Widget of the Snow Witch

Friday, 4 May 2018

FF does SF

Apart from a few notable exceptions, Fighting Fantasy’s various forays into the realms of science fiction were not the most successful gamebooks Puffin produced, but the company still published nine of them over the course of half a decade.

But setting an adventure in the far-flung vastness of space was still a tempting prospect for an author. “I liked to try new things out,” says Steve Jackson. “Sorcery! had a new magic system, Starship Traveller was the first SF adventure.”

Set in the distant future, Starship Traveller had the hero become the commander of the eponymous starship and its crew. After his interstellar vessel is sucked through a black hole into an unknown quadrant of space, the hero has to search the local star systems for the coordinates to another black hole and the way home.

Jackson: “I was a big Star Trek fan. Always preferred it to Doctor Who. Mr Spock was my hero. I liked the episodes where Kirk & Co landed on a planet where they encountered alien races and philosophies. Never liked the deep space battle episodes. Starship Traveller was unashamedly based on Star Trek."

Starship Traveller was originally going to be included among the second tranche of FF gamebooks put out by Scholastic but it can still be enjoyed in an updated format thanks to Tin Man Games' app of the same name.

The next FF SF adventure to come along was Andrew Chapman's Space Assassin. The hero was the assassin of the title, his mission: to stop the crazed scientist Cyrus from unleashing a gruesome mutation experiment upon his homeworld from the vast hulk of the starship Vandervecken in orbit above it.

Then came Ian Livingstone's Freeway Fighter, which you can read more about here, and a prequel to which is now available as a graphic novel from Titan Comics.

The Rings of Kether, also by Andrew Chapman, casts the hero in the role of a narcotics officer attempting to break up a drug ring on the planet Kether.

Unusually, the hero is given some degree of freedom in regards to where he can travel between various locations on the planet’s surface, and in orbit as well, which in turn means that there are multiple paths leading to the final confrontation with the leaders of the drug cartel.

Next came Steve Jackson's Appointment with F.E.A.R., which is back in print, thanks to Scholastic Books, and also exists in the form of an app from Tin Man Games.

Rebel Planet was Robin Waterfield’s first contribution to the gamebook line as writer, having already edited a number of titles in the series. In the adventure, the leaders of SAROS (a secret Earth organization) are fighting to overthrow the alien Arcadian Empire. Having gathered together their last few resources, they send the hero on one last daring, and foolhardy, mission to strike at the heart of the Arcadian homeworld.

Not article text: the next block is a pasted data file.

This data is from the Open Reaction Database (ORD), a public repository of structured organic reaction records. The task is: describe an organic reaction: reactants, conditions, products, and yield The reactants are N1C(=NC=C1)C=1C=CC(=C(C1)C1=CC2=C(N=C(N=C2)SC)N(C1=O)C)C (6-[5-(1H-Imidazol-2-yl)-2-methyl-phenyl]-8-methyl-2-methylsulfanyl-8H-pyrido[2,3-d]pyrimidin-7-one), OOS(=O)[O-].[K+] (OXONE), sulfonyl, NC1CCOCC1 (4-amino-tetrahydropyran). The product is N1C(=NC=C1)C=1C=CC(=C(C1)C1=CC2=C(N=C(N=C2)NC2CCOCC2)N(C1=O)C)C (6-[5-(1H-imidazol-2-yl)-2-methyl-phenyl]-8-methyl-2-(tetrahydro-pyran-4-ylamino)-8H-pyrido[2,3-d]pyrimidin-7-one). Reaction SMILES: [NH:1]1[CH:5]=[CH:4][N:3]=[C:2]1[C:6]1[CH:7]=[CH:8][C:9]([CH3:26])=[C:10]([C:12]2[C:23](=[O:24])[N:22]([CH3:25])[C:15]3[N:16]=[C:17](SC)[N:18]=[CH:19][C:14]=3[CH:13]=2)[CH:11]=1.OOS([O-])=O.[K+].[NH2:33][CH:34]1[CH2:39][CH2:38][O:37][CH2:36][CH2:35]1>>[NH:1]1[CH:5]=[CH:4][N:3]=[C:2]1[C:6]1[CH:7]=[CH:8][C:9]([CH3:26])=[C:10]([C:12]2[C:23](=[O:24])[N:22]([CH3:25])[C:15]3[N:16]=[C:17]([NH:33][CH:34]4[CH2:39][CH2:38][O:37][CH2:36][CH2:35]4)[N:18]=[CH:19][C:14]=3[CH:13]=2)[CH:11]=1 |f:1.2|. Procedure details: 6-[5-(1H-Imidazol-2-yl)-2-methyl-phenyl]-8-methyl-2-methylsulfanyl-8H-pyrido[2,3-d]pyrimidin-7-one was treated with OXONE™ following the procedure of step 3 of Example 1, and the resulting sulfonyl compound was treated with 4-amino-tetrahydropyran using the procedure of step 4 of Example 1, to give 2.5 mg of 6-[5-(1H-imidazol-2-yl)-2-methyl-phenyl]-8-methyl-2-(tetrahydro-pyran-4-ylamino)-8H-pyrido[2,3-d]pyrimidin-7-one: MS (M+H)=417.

Wrapped inside a powerful Transformers meets Jurassic Park cover, Robot Commando was written by the other Steve Jackson (the US author behind Scorpion Swamp and Demons of the Deep). “It was inspired by the mecha genre,” explains US Steve, “of which Transformers was the first big-deal popularization in English.”

The hero of Robot Commando is a dinosaur rancher in the country of Thalos, on a distant planet, who finds himself in the middle of an attack by the militaristic Karosseans. An unknown weapon is activated which causes everyone, save the protagonist, to fall into a deep sleep, leaving Thalos free to be invaded. During the course of the book the hero uses a number of different giant robots to battle both the dinosaurs and the Karosseans while searching for a way to wake his fellow countrymen. 

Robot Commando is also one of the books under consideration to be the next release for Tin Man Games' Fighting Fantasy Classic library app.

The next SF FF title came out over a year later. Inspired by the movies Bladder Runner and Escape From New York, Star Strider is notable for being the first of what would become four FF titles by Luke Sharp.

“I have to confess that I didn’t read FF before I started writing for FF," says Sharp. "Well I did read Rebel Planet by Robin Waterfield before I submitted a proposal for what I called Rogue Tracer, which eventually became Star Strider. That’s why my first book is SF. It was pure luck that I got a commission. I was working with Dave Robins a well-known writer who had books published by Penguin Books and I had helped him with a book he had written on movies. His agent suggested he submit a proposal for FF because there was little work around at the time and Puffin needed writers for FF. It was Dave who suggested I put in a proposal in the envelope along with his. I got the gig and he didn’t.”

The thirty-third FF adventure, and the ninth science fiction title, was the first and only solo gamebook written by Martin Allen, who had already co-written the Clash of the Princes double-header with Andrew Chapman. In Sky Lord, the hero is Jang Mistral, a four-armed soldier from the planet Ensulina. His mission is to travel to a lawless artificial planet and capture a scientist named L'Bastin, who has created a species of dog-headed humanoids (called the Prefectas) to be the ultimate warriors in the universe.

Although some later FF adventures would feature some SF elements - most notably Spectral Stalkers - Sky Lord remains the last space-set Fighting Fantasy gamebook to date.

However, role-players can still enjoy new space-set adventures, with Arion Games' Advanced Fighting Fantasy Stellar Adventures.


Which is your favourite SF FF adventure? And would you like to see new gamebooks set in distant galaxies? Let us know in the comments below.

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